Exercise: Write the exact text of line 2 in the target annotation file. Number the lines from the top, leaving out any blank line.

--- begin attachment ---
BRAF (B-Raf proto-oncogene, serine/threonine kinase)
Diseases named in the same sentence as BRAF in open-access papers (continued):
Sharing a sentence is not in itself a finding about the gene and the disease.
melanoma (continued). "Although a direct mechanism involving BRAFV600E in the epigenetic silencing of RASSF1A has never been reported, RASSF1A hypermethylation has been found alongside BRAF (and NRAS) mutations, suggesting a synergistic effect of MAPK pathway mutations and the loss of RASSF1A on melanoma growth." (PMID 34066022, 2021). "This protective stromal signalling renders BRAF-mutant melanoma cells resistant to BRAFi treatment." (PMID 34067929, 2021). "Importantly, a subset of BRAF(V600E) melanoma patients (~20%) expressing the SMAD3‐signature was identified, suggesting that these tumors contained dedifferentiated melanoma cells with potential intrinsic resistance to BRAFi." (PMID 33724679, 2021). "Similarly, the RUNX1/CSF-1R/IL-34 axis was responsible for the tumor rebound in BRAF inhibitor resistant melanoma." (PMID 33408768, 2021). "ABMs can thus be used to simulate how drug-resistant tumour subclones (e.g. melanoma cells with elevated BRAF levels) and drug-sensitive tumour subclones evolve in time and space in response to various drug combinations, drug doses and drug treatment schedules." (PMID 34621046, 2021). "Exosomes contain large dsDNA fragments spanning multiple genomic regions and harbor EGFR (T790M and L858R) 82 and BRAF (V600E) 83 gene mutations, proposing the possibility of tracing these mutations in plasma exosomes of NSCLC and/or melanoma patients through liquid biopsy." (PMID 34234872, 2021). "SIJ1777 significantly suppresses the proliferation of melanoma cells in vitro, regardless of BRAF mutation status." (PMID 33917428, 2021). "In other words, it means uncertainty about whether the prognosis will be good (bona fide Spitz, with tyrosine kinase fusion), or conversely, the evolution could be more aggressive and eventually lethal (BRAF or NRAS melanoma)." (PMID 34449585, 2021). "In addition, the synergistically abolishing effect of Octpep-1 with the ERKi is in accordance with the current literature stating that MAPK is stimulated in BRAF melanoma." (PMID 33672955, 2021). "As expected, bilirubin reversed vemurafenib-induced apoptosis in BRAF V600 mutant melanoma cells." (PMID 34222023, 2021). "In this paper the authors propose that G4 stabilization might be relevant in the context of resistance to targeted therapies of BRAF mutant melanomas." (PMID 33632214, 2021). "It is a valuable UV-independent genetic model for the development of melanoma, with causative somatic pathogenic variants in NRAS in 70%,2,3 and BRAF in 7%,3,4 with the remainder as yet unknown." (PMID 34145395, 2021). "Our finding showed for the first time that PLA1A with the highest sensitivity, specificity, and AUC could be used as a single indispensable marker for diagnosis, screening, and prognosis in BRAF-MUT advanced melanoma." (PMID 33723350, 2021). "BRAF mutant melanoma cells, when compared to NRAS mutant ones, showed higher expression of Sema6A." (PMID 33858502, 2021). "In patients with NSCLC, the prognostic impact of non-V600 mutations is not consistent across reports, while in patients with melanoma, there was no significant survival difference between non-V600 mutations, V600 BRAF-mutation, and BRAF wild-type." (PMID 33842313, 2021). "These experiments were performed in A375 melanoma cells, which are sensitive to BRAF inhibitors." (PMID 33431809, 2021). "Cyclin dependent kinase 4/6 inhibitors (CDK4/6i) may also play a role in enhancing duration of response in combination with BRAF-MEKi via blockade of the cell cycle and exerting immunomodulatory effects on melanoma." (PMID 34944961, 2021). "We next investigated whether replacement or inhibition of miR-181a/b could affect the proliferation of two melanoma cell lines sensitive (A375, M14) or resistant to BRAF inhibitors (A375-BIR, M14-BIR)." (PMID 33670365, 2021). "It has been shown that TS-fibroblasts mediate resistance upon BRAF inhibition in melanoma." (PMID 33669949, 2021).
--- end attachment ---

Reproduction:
Diseases named in the same sentence as BRAF in open-access papers (continued):